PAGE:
Sheet music or staff notation.

Sheet music or staff notation.

I can’t read sheet music or staff notations and i do want to learn them.
In fact, at least i know how the ‘Tonic Solfa’ works.
Does knowing doh, re, meh……help me in picking up sheet music quicker?
How much difference do they both have in common?

Re: Sheet music or staff notation.

"Alfred’s Essentials of Music Theory, Complete " from Amazon, will give you all the tools.

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Re: Sheet music or staff notation.

Can you play an instrument, or do you want to be able to read sheet music and at the same time learn an instrument?

You don’t HAVE TO be able to read sheet music in order to be(come) a musician, but it can be a valueable skill.

My basic advice is to learn to read sheet music that you already know ("Twinkle twinkle", "Row row row your boat" etc.), kind of like learning vocabulary and grammar "in context". I’m not saying that staff notation learned in isolation is particularly bad for you, but if you already know some music it’s easier to think "Ah, so this is what [insert melody of your choice] looks like!" (similar to reading a transcript while listening to a podcast).

After you’ve done this for a while, have a look at the notes of a not-yet-known melody and see if you can make anything out of it. Repeat for as many melodies as you want (and/or find the method helpful). Some people can play never-heard pieces of classical music directly from sheet music, but are unable to repeat "Yankee Doodle Dandy" by ear if they hear it.

Re: Sheet music or staff notation.

It might depend on where you are. More common in Europe (I think) is the "fixed-do" system where "do" is always c. Here in the States we often use "movable-do" where "do" just means the first note of the scale of the key you’re in. Either way, I’d suggest picking up a good book and/or teacher and just diving in. As with any language, learning music notation well is only possible if you do it a lot.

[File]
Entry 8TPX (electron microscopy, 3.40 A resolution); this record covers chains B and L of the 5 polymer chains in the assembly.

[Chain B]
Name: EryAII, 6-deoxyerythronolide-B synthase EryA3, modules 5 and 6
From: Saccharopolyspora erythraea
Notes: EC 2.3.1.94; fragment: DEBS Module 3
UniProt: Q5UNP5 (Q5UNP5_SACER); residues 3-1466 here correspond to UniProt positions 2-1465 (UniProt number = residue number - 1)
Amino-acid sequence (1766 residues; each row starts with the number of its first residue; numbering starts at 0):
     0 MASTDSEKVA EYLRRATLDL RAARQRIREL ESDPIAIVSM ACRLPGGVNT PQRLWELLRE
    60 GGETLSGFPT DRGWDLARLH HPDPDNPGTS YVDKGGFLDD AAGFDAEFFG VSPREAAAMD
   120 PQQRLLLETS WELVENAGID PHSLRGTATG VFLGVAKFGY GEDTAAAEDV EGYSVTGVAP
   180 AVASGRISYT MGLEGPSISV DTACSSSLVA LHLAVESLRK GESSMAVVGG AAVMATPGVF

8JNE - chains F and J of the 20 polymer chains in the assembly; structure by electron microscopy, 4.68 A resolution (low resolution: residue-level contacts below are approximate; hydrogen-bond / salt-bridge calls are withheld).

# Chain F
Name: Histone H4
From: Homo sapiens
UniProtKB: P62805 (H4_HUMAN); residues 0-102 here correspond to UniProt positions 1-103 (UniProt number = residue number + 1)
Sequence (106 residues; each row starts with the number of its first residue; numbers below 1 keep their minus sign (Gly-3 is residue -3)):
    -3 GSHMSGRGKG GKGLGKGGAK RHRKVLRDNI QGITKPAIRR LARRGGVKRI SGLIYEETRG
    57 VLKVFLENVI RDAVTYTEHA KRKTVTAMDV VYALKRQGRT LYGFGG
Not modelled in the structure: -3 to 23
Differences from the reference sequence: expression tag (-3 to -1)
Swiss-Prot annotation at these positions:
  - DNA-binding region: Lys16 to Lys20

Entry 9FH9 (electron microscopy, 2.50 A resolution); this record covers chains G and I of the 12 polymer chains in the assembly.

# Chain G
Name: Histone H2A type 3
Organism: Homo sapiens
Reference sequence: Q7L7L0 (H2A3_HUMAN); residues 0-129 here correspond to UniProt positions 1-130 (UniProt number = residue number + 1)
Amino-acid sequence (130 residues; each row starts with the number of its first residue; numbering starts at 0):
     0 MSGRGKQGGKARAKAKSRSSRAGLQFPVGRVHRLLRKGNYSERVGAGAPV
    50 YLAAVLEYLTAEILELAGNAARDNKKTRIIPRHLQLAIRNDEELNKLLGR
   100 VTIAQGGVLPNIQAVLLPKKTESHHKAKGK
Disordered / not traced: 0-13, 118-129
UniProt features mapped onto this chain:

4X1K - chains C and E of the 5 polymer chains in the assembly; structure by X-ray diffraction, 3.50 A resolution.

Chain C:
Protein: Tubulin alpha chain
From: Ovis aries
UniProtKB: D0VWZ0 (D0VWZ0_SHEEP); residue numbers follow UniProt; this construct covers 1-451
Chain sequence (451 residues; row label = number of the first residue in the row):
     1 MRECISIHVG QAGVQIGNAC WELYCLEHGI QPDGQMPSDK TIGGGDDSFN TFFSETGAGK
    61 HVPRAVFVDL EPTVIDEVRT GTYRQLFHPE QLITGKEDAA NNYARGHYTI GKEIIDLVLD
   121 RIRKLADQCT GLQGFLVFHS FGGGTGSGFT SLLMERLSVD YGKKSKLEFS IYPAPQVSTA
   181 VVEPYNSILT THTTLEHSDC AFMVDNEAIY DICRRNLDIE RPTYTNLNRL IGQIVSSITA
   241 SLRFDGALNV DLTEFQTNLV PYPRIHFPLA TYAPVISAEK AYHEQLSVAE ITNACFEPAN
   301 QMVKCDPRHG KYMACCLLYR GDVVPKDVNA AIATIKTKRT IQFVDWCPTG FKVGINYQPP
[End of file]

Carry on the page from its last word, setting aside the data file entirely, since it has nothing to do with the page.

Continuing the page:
Re: Sheet music or staff notation.

If you are keen to learn staff notation (‘sheet music’ is another name for the same thing) then do so. You’ll find it useful - just as long as you don’t forget the importance of listening. Whatever musical knowledge you already have will help in learning staff notation.

The first and fundamental thing you need to know about staff notation is that the dots follow the shape of the tune - if the tune climbs up, the dots go up, if the tune goes down, the dots go down. If you can trace the ‘ups and downs’ of a tune with your finger as you hear it, then you have an idea of how it would look in staff notation. The rest is filling in the details: what position on the staff corresponds to what note, how long each note lasts, where the beat falls.

This won’t mean much to you yet, since you haven’t started reading music, but staff notation is, in my opinion, particularly well suited to mandolin and fiddle, because the open string notes are represented by alternate spaces, which serve as useful reference points.

Good luck!

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Ditto what CreadurMawnOrganig said. You can more or less read music now — all you have to do is remember which line/space corresponds to which note/solfah/doh-re-me on the instrument. Find the ‘root’ note on whatever instrument you are playing, and memorise its location on the staff. It will always be the same. After that it’s just a matter of getting familiar with where the other notes are. Things like keys and note duration are easily learned as and when you come to them.

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Re: Sheet music or staff notation.

The comments posted so far in reply to your question are absolutely right. However, having taught the GHB in pipe bands for years it is quite clear that everyone is different and abilities to even relate a note on the instrument to what is written on the stave vary. It is essential to remember that what to play may be learnt mechanically from the dots, but how to play it is learnt by ear and from the heart.
You don’t say what instrument you play, but when I started learning the fiddle, the different keys, major, minor, Adorian etc’ were and still are a nightmare. But as long as I know which notes to play sharp and which to play natural I seem to get by. Keys that require notes played flat are beyond my ability. Having said that, I play fiddle in sessions and love it to bits. Stay strong.

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Well let’s start at the beginning - a very fine place to start.
If you know DO-RE-MI then it is substitution. MI corresponds with the lowest line in a Treble Notation which is E. From there you can work out each step. FA=F is between the lines. SO=G is the next line and so forth repeating at DO=C. This pattern repeats beyond the 5 lines in both directions. Write the letter over the note.